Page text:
The improvement in Europe’s financial markets has not yet been reflected in the real economy.
Economic data regarding the Eurozone continues pointing to the recession prevailing in the continent, and expectation surveys indicate the further contraction expected.
However, the deterioration recorded in these surveys has recently stopped, along with the sharp decline in the probability for the Eurozone’s dissolution.
The essentials of the data published were the following:
- The Eurozone unemployment rate continues to soar to new heights and rose in December to a rate of 11.8%.
- A sharp decline in German exports and imports in November (-3.7% and -3.4% respectively).
- A second consecutive monthly increase in the Eurozone’s Economic Sentiment index. We’ll note that the low level still indicates the expectation for further deterioration of the European economy.
Despite the recession, the debt yield of peripheral countries continued to fall sharply.
The ten-year bonds yields in Spain and Italy fell by about 17 basis points and 13 basis points respectively.
The ten-year bond yield in Spain fell this week to below the 5% threshold for the first time since March 2012.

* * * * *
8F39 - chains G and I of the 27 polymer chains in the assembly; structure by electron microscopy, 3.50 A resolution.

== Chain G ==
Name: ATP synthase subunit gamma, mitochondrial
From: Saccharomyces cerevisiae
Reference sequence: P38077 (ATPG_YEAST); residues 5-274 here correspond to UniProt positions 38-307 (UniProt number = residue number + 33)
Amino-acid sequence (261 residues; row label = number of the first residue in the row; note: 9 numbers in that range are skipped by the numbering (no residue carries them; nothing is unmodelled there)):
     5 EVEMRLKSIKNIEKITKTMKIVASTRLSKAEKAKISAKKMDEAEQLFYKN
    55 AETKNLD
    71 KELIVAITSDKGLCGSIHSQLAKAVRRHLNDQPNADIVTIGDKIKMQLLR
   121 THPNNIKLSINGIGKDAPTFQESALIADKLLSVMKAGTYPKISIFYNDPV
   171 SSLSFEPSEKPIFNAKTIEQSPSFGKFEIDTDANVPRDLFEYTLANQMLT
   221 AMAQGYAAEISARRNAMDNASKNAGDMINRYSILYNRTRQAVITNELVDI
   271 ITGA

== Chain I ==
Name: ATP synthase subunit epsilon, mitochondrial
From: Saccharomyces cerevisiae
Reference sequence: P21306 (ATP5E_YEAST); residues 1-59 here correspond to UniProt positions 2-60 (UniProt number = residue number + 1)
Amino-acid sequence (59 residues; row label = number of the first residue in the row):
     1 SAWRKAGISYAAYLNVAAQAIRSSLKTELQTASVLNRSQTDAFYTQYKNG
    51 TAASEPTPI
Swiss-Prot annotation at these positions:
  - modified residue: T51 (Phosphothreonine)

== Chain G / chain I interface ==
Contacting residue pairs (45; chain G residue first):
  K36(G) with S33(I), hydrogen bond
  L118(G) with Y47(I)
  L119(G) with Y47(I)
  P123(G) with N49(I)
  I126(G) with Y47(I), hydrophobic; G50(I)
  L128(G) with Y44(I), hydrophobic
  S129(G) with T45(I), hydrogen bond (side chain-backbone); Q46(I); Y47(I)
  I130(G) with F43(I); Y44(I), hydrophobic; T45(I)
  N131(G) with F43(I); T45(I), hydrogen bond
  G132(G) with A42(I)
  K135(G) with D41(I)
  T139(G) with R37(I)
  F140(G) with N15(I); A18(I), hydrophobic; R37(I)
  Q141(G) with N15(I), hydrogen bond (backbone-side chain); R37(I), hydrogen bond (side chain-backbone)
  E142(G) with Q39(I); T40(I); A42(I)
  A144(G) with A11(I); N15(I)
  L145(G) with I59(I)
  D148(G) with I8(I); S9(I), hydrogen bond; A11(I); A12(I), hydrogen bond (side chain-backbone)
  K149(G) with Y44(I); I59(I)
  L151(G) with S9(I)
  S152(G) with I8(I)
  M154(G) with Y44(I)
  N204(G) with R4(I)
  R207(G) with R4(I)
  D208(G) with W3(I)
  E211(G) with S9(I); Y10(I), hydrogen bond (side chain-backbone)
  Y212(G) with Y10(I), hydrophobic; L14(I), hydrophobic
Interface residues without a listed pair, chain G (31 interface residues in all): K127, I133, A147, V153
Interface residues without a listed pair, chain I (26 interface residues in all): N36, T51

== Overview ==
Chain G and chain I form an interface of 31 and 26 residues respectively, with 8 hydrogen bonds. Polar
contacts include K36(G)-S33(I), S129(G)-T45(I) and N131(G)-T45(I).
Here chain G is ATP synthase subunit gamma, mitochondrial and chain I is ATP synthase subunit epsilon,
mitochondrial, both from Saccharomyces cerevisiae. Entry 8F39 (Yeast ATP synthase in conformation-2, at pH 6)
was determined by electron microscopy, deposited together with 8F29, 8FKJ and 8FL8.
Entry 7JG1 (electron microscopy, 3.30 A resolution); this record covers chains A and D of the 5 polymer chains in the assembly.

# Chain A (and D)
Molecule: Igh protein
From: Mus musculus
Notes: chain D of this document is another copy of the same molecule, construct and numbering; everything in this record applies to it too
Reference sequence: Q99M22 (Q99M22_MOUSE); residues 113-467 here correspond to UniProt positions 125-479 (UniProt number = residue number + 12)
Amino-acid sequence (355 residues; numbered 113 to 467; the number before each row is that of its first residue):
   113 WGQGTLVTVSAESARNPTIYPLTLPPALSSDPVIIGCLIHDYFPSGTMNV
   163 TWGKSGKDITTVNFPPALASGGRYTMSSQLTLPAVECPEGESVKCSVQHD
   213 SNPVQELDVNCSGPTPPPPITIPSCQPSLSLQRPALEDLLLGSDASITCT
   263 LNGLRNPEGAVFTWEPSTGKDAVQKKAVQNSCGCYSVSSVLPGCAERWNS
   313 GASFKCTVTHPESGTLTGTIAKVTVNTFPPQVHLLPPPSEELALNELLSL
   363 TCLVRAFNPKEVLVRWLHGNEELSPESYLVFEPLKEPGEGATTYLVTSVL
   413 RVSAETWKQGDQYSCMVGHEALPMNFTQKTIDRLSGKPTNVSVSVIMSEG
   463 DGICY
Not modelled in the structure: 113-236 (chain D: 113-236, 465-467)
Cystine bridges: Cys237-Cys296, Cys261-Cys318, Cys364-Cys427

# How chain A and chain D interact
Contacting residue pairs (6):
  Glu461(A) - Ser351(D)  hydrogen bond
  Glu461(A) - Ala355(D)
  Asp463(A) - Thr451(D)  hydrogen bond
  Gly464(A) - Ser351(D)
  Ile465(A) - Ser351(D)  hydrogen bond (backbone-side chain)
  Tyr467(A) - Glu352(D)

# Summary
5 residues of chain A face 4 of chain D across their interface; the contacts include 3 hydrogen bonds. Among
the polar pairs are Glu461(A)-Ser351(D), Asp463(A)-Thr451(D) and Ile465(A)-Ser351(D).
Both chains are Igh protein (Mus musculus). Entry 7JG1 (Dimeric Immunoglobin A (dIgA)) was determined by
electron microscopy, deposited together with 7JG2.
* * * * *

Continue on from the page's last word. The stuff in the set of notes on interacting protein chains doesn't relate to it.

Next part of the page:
Among the reasons which supported further yield declines we note the Japanese finance minister’s message that Japan will start buying European bonds (which will be issued by the ESM, European Stability Mechanism) and other Euro denominated sovereign debt, as part of the new government’s strategy to weaken the Japanese yen while supporting the European economy.
Last Thursday, during the press conference following the rate decision, chairman of the ECB, Mario Draghi, said that the decision to leave the interest rate unchanged was received unanimous, as opposed to the differences that arose among the members of the committee in the previous interest rate decision, that the debt crisis continues to subside, and that the deterioration reflected in the leading indicators has stopped.
Draghi noted that the positive developments in the financial markets are not yet reflected in the real economy, and that the growth forecast’s risk is that it still tends to the downside.
We note that towards the weekend the Euro strengthened (against the dollar) in light of the decline in the probability for an interest rate cut in the Eurozone in the coming months.